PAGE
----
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Old 12-04-2008, 03:36 PM   #21
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I'm not in favor of any kind of a bailout for the US auto industry. The Big Three and the UAW got themselves into this mess, and they need to figure a way out- a handout isn't going to fix the root cause of their problems- high manufacturing costs, unrealistic compensation and pension programs, and product problems. Besides, the last multi-billion $$ government-sponsored financial incentive package ($400/taxpayer) went straight to Walmart for imported crap consumer goods-in essence, just free TV's and ipods for most Americans and job security for the Asian factory workers...so, I'm not inclined to up the ante and buy everyone a car this time around ... But a free house? now that's another matter altogether...)
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Old 12-04-2008, 04:33 PM   #22
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Some sort of bankruptcy is the only answer to this mess.
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Old 12-04-2008, 04:35 PM   #23
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Some sort of bankruptcy is the only answer to this mess.
I'd be inclined to agree, but the ripple effects on the economy might be pretty ugly. I am loathe to throw money down the automotive rathole (especially Crapler), but if these companies can make a credible case that they will be able to make it with a little help from Uncle Sam I suppose I would reluctantly come down on the side of helping them.
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Old 12-04-2008, 04:36 PM   #24
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We rented a Pontiac G6 for 10 days last month and totally agree with Saluki, we were also shocked at how much we liked it--great handling, fabulous mileage, very comfortable for the 3,000-plus miles we put on it. Definitely would consider a domestic next time.

I think the Big 3 (or one of them at least) should consider making a 5- or 10-year warranty standard--imho it wouldn't cost them that much and the longer warranty put a lot of Kias and Hyundais into U.S. garages.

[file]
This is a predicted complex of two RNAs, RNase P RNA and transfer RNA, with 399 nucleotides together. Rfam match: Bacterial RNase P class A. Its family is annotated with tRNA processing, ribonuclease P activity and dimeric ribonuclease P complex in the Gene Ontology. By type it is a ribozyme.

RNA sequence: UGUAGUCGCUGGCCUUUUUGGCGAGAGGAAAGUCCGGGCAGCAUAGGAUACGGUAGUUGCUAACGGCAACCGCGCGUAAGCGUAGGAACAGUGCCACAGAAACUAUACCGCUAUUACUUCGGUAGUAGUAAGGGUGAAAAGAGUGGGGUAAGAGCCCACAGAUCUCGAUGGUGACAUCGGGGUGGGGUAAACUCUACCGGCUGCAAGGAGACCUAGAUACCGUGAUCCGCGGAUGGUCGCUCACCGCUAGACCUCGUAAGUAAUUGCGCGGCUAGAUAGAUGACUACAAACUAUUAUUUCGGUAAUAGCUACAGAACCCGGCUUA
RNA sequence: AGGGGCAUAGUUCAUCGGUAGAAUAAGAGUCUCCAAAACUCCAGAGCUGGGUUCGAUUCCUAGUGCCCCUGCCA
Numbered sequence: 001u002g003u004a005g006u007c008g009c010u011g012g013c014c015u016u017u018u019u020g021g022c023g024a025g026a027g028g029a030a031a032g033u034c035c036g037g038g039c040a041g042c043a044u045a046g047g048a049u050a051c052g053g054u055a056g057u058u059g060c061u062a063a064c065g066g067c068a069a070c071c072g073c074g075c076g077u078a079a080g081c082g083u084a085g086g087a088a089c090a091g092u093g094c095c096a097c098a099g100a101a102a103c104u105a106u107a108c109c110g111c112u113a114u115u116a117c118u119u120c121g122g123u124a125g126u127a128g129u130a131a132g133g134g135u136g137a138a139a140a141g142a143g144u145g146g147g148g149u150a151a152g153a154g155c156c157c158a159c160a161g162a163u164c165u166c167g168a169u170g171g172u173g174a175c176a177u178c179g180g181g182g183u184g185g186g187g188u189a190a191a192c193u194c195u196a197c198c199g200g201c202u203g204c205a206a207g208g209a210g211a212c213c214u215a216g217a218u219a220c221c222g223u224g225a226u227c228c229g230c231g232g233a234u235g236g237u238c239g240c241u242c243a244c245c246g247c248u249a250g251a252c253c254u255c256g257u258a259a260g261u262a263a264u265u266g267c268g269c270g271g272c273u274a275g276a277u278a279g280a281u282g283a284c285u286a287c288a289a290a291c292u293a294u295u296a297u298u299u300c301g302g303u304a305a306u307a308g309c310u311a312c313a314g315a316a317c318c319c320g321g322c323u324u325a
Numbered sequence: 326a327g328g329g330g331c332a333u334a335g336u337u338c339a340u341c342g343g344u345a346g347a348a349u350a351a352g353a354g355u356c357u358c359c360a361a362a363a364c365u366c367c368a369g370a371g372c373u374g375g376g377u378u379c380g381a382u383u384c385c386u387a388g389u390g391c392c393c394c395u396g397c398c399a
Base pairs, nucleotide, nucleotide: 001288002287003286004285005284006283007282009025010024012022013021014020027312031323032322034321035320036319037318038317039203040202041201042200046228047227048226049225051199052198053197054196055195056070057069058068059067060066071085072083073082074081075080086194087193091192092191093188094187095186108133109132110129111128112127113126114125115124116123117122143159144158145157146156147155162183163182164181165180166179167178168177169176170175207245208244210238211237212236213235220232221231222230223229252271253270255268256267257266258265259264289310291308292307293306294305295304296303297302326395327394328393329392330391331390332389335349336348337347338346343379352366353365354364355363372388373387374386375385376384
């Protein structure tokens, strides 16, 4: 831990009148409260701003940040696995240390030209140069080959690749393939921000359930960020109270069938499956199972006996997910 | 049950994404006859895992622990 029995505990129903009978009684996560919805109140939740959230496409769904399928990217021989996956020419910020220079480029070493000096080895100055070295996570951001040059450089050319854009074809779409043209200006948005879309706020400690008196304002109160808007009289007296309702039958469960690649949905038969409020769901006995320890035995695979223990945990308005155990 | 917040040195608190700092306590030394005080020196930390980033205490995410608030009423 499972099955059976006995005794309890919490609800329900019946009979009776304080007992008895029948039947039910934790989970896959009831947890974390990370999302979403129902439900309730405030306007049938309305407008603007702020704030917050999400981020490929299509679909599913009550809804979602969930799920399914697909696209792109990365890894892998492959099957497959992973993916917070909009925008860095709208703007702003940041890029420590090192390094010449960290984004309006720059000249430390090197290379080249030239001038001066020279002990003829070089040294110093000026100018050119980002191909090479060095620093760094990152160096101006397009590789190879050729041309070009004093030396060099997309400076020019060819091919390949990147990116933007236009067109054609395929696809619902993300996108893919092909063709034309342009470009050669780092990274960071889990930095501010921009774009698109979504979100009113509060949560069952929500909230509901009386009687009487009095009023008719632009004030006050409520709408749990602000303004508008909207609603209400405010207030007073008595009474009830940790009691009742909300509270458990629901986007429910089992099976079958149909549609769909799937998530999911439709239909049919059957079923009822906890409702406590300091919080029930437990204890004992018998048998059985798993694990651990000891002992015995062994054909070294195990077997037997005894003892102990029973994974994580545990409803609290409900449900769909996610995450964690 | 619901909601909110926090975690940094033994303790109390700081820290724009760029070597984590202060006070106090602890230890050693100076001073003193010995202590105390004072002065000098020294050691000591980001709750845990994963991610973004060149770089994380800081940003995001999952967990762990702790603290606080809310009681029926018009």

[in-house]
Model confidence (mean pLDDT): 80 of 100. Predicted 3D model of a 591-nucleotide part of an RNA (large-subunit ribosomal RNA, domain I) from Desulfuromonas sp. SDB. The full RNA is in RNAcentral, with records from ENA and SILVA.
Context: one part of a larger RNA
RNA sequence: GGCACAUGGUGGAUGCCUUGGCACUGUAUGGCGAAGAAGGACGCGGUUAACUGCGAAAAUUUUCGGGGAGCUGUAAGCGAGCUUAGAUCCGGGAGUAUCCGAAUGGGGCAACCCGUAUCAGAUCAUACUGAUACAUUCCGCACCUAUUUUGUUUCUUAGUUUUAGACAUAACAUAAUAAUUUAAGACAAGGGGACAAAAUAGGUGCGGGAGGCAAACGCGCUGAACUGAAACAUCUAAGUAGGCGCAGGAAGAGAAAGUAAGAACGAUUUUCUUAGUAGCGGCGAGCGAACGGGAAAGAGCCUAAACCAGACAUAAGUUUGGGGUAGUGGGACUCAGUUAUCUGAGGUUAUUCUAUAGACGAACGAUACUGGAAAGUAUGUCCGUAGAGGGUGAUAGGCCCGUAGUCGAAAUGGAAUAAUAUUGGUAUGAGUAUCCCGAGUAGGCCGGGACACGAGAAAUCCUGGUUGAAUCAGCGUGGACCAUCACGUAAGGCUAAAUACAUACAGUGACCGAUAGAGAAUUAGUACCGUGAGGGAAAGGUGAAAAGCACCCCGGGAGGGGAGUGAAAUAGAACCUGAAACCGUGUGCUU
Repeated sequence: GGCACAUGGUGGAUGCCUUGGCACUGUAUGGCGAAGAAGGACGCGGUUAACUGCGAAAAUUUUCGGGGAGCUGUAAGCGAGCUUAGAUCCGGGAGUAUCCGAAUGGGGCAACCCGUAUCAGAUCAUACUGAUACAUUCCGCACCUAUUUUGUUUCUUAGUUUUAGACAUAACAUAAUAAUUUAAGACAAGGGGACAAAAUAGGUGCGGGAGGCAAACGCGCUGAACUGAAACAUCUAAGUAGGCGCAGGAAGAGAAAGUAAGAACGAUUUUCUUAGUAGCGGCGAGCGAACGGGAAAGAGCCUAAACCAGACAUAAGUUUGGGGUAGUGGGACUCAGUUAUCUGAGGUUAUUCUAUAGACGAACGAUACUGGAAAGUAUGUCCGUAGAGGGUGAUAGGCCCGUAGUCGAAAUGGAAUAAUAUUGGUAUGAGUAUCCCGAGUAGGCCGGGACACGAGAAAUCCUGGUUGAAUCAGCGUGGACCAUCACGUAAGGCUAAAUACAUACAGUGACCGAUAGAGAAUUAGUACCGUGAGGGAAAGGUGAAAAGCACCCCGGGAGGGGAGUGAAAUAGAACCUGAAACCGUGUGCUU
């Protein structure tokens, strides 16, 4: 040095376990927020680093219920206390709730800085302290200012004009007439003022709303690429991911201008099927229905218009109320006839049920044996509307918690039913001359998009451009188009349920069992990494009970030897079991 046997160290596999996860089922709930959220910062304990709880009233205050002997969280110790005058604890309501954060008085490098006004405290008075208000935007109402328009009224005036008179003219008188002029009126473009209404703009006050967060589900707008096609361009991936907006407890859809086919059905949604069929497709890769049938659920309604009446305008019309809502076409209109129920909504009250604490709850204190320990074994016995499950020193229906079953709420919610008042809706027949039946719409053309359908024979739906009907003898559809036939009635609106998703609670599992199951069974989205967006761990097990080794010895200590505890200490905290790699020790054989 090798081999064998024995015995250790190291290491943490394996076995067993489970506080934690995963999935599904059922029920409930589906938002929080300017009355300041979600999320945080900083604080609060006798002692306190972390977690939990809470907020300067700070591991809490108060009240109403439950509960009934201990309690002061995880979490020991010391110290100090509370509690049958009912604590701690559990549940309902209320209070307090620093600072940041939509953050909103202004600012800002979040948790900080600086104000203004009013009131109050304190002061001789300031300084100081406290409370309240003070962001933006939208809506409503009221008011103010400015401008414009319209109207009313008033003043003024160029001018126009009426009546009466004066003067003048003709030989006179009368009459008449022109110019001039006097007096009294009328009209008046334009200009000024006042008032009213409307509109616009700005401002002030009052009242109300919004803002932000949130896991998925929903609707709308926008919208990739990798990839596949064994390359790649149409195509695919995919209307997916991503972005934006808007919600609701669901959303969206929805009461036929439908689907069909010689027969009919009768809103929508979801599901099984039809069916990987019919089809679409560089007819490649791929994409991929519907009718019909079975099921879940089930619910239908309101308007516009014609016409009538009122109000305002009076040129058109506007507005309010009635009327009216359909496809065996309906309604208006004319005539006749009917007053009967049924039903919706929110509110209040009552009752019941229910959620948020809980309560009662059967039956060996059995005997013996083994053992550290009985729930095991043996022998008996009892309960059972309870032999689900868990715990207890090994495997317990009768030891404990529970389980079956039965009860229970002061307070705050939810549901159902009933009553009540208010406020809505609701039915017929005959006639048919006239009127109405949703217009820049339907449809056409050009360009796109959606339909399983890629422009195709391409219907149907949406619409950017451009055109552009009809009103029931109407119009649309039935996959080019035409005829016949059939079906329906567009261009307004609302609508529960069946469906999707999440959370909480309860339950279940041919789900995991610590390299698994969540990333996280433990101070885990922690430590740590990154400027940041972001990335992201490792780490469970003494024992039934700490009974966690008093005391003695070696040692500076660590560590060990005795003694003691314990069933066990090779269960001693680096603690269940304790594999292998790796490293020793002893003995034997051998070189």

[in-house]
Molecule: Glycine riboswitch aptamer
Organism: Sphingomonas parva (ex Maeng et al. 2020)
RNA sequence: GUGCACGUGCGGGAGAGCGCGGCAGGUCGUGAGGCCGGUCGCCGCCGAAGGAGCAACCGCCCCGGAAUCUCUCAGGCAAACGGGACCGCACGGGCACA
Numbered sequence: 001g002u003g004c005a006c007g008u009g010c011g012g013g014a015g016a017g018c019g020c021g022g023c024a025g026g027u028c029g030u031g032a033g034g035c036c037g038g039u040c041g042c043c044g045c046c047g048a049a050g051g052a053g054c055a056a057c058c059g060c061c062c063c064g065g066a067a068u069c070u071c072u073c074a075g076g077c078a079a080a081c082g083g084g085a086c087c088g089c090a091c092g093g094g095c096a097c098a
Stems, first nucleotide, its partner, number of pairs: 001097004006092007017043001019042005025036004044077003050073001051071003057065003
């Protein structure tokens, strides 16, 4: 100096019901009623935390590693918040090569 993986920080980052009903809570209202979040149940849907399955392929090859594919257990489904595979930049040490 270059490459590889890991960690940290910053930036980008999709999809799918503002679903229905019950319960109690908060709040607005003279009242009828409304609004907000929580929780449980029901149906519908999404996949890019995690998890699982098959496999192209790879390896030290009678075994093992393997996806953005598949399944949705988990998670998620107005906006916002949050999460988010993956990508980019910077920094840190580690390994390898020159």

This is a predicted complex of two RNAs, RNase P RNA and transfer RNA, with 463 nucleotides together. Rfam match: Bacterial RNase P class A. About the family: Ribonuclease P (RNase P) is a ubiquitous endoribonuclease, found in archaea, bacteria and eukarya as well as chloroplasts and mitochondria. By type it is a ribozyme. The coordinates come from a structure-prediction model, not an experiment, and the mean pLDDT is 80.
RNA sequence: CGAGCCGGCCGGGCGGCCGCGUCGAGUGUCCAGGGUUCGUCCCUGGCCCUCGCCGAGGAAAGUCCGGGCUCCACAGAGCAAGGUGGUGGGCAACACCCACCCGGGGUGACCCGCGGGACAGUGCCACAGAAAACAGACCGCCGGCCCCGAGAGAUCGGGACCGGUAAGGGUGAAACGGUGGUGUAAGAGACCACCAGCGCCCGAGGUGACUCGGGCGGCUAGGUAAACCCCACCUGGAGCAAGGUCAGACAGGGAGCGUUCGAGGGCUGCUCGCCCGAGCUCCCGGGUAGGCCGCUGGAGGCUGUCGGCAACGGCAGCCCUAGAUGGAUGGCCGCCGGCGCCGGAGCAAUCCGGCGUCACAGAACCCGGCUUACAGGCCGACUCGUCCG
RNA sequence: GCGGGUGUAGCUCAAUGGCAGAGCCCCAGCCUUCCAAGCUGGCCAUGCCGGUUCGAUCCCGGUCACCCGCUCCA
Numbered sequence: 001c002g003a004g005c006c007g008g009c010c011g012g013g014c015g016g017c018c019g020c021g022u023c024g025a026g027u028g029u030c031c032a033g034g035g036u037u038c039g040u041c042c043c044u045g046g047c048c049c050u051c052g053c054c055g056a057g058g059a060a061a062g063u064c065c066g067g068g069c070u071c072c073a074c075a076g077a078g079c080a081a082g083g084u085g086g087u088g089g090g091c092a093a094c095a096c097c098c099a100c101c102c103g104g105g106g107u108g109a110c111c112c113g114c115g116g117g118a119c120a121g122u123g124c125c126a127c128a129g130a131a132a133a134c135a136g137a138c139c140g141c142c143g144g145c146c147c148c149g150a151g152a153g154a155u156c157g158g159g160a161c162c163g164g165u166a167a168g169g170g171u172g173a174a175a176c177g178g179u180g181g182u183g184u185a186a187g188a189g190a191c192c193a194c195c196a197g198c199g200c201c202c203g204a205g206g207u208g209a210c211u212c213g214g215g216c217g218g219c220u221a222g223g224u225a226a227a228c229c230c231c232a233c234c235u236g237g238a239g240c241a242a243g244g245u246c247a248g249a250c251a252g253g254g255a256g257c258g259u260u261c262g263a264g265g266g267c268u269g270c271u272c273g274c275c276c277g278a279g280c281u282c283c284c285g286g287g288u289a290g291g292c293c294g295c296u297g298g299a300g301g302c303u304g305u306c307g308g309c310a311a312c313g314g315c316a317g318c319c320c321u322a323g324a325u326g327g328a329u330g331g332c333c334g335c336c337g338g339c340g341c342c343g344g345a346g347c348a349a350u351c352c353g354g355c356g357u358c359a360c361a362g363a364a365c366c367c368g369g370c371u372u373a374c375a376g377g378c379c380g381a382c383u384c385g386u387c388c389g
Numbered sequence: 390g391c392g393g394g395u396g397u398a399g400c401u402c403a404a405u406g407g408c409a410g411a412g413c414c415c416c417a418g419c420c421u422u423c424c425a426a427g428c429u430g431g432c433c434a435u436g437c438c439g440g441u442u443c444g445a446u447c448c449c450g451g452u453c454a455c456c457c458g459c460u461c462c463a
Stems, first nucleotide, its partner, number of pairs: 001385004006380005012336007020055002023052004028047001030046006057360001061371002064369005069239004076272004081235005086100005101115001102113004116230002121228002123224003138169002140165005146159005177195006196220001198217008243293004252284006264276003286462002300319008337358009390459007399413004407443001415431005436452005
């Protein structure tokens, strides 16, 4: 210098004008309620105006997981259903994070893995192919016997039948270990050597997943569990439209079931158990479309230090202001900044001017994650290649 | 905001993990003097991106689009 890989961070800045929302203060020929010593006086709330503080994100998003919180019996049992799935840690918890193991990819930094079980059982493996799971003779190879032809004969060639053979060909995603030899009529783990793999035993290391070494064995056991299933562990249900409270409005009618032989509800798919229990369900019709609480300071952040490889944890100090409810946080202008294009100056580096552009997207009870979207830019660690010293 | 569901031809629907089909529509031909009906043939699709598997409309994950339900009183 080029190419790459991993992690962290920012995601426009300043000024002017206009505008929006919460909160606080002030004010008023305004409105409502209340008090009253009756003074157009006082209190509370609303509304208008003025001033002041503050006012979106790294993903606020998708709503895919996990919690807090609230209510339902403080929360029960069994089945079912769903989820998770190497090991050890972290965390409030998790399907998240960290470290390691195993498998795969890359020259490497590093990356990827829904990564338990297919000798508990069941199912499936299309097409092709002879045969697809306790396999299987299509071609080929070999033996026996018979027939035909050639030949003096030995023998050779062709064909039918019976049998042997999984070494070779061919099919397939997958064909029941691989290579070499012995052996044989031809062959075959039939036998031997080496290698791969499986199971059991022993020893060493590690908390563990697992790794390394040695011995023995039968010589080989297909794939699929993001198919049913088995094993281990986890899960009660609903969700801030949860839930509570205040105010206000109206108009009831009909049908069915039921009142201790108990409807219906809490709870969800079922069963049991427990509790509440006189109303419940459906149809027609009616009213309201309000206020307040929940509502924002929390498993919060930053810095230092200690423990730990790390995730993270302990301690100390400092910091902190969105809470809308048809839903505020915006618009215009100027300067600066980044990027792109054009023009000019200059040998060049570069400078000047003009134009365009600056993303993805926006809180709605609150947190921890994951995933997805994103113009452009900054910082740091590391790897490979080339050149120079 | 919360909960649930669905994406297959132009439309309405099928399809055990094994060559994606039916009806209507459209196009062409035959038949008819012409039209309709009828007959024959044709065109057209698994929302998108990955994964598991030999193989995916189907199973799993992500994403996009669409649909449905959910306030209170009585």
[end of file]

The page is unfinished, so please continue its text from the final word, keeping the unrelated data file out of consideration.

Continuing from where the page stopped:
I think longer warranties would be a smart move for the domestics. GM's warranty is 5yrs/100k miles on the powertrain. Ford's is 60k/5yrs...these are transferable to the 2nd owner. Chrysler has unlimited miles/unlimited yrs to original owner.
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Old 12-04-2008, 04:38 PM   #25
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I think longer warranties would be a smart move for the domestics. GM's warranty is 5yrs/100k miles on the powertrain. Ford's is 60k/5yrs...these are transferable to the 2nd owner. Chrysler has unlimited miles/unlimited yrs to original owner.
Those are all powertrain only warranties, correct?

I want a bumper to bumper warranty for let's say, seven years and transferable to next owner, to inspire my purchase....
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Old 12-04-2008, 04:39 PM   #26
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I think longer warranties would be a smart move for the domestics. GM's warranty is 5yrs/100k miles on the powertrain. Ford's is 60k/5yrs...these are transferable to the 2nd owner. Chrysler has unlimited miles/unlimited yrs to original owner.
So, did the lifetime warranty help Crapsler?
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Old 12-04-2008, 04:41 PM   #27
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I'd be inclined to agree, but the ripple effects on the economy might be pretty ugly. I am loathe to throw money down the automotive rathole (especially Crapler), but if these companies can make a credible case that they will be able to make it with a little help from Uncle Sam I suppose I would reluctantly come down on the side of helping them.
I think that the unions will never give up enough to make this work unless they are brought to their knees by some sort of bankruptcy.
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Old 12-04-2008, 04:46 PM   #28
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so is the stang gonna be a classic or does it just become worthless first? what's a studebaker go for these days? maybe if i put it in self service storage for 20 years.

As they say, your price may vary. This is 2008 sales from RM Auctions. The 56-57 Golden Hawks originally sold for $2,000 - 3,000. That would give an IRR of about 6%, except that the restoration costs probably ate up most of that.
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1960 Studebaker Champ Pickup $4,675 US
1939 Studebaker Champion $7,975 CDN
1952 Studebaker Champion SDN $3,630 US
1951 Studebaker Custom Project $28,600 US
1957 Studebaker Golden Hawk $41,800 US
1956 Studebaker Golden Hawk Two Door $55,000 US
1962 Studebaker GT Hawk $4,950 US
1948 Studebaker Land Cruiser 4D $5,500 US
1932 Studebaker President Brougham $110,000 US
1931 Studebaker President Four Seasons Roadster $188,100 US
1931 Studebaker President State Coupe $48,500 US
1928 Studebaker Series FB President State Victoria $52,800 US
1956 Studebaker Sky Hawk Coupe
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Old 12-04-2008, 04:47 PM   #29